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I am bit confused regarding the geometrical/logical meaning of partial and total derivative. I have given my confusion with examples as follows

Question

  1. Suppose we have a function $f(x,y)$ , then how do we write the limit method of representing $ \frac{\partial f(x,y)}{\partial x} \text{and} \frac{\mathrm{d} f(x,y)}{\mathrm{d} x}$ at (a,b)? What is the difference?

  2. Imagine I have a function $f(t,x,y)= t^4+x^2+y^3+2xy^9\tag 1$

    what could be $ \frac{\partial f(t,x,y)}{\partial x} , \frac{\mathrm{d} f(t,x,y)}{\mathrm{d} x},\frac{\partial f(t,x,y)}{\partial t} , \frac{\mathrm{d} f(t,x,y)}{\mathrm{d} t}$? What is the difference between them in meaning?

  3. Imagine I have a function $f(t,x,y)= t^4+x^2+y^3+2xy^9,x=\psi(t),y=\tau(t)\tag 1$

    what could be $ \frac{\partial f(t,x,y)}{\partial x} , \frac{\mathrm{d} f(t,x,y)}{\mathrm{d} x},\frac{\partial f(t,x,y)}{\partial t} , \frac{\mathrm{d} f(t,x,y)}{\mathrm{d} t}$? What is the difference between them in meaning?

  4. When we can say $ \frac{\partial f(x,y)}{\partial x} = \frac{\mathrm{d} f(x,y)}{\mathrm{d} x}$? Can we say $\frac{\partial^2 f(t,x,y)}{\partial x dy} =\frac{\partial^2 f(t,x,y)}{ dy \partial x}$ if function $f(t,x,y)$ is $C^2$ continuous?

  5. We have a function curve ${f(t,g_1,g_2,g_3)}_{3 \times 1} \tag 2$

    and we have a $4 \times 1$ array called $p=\begin{pmatrix}t\\ g_1\\ g_2\\ g_3 \end{pmatrix}$ All t and $g_i$ are variables, t is the curvilinear parameter . What is the meaning difference between $\frac{\partial f(t,g_1,g_2,g_3)}{\partial p} \text{and} \frac{d f(t,g_1,g_2,g_3)}{d p} $? How do we express the difference in limit notations?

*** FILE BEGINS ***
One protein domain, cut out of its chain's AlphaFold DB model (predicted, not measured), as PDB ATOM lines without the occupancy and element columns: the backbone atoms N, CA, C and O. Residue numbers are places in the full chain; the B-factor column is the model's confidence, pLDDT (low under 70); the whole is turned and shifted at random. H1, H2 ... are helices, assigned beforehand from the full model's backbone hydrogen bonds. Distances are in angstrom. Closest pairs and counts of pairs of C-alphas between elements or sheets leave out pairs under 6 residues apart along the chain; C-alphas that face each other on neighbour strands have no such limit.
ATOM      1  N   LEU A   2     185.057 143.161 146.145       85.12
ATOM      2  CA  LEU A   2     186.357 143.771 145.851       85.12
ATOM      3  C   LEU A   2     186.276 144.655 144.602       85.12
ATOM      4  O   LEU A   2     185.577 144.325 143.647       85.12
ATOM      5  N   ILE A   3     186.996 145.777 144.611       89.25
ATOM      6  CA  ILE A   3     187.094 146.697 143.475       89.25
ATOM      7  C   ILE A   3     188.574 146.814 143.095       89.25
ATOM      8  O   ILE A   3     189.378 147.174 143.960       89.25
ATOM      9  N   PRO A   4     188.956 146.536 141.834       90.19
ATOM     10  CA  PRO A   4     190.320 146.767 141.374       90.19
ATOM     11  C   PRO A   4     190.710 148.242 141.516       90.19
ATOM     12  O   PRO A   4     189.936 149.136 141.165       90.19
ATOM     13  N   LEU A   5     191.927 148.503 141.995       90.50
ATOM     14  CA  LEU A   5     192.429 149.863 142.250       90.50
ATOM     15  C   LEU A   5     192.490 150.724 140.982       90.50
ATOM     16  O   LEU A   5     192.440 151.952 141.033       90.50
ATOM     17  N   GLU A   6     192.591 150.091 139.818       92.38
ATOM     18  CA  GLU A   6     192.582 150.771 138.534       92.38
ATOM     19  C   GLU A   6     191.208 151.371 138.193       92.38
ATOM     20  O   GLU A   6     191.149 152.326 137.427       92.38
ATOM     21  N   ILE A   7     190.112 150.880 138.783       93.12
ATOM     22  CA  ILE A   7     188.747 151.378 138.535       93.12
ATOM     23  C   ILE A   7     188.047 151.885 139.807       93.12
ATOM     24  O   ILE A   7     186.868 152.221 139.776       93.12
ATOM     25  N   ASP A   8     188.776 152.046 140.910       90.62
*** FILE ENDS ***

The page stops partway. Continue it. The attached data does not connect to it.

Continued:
NB : Replies written with question enumeration will be more helpul. These are basics, I know. But I get confused some time. Looking for interpretations beyond equations. Means geometrically or logically coherent one.This is not a homework problem just because it is simple. I made the example for expressing my issue so that I can learn from the result. Thanks for the time to read my question.

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    $\begingroup$ Is this a homework assignment? $\endgroup$ – Paul Sundheim Sep 5 '14 at 17:02
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    $\begingroup$ No No I just made example for expressing my problem.. You can see I am asking meaning than solution $\endgroup$ – Sri Hari Sep 5 '14 at 17:23
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As Paul said, the formal definition of a partial derivative is the limit $$\frac{\partial f}{\partial x}(a,b)=\lim\limits_{h \rightarrow 0} \frac{f(a+h,b)-f(a,b)}{h}.$$

This definition must be interpreted as a slope of the tangent line at the point $(a,b)$ for the intersection curve between the plane $y=b$ and the surface $f(x,y)$.

Now, for functions of more than one independent variable $f(x_1,x_2,...,x_n)$ the sum of the partial differentials with respect to all of the independent variables is the total differential $$df=\frac{\partial f}{\partial x_1}dx_1+\frac{\partial f}{\partial x_2}dx_2+ \cdots +\frac{\partial f}{\partial x_n}dx_n=\sum\limits_{i=1}^{n}\frac{\partial f}{\partial x_i}dx_i.$$

Suppose that $f(t,x,y)$ with $x=\psi(t), \, y=\tau(t)$. Then we have $$\frac{df}{dt}=\frac{\partial f}{\partial t}+\frac{\partial f}{\partial x}\frac{dx}{dt}+\frac{\partial f}{\partial y}\frac{dy}{dt},$$ since $\frac{dt}{dt}=1$ and $x'(t)=\frac{dx}{dt}$ because the function $x(t)$ is a real valued function of a real variable

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  1. $\frac{\partial f}{\partial x}(a,b)=lim_{h\to 0}\frac{f(a+h,b)-f(a,b)}{h}$. $\frac{d f}{d x}(a,b)$ has no meaning, unless $y$ is a function of $x$. I will address the other questions as I get some time.
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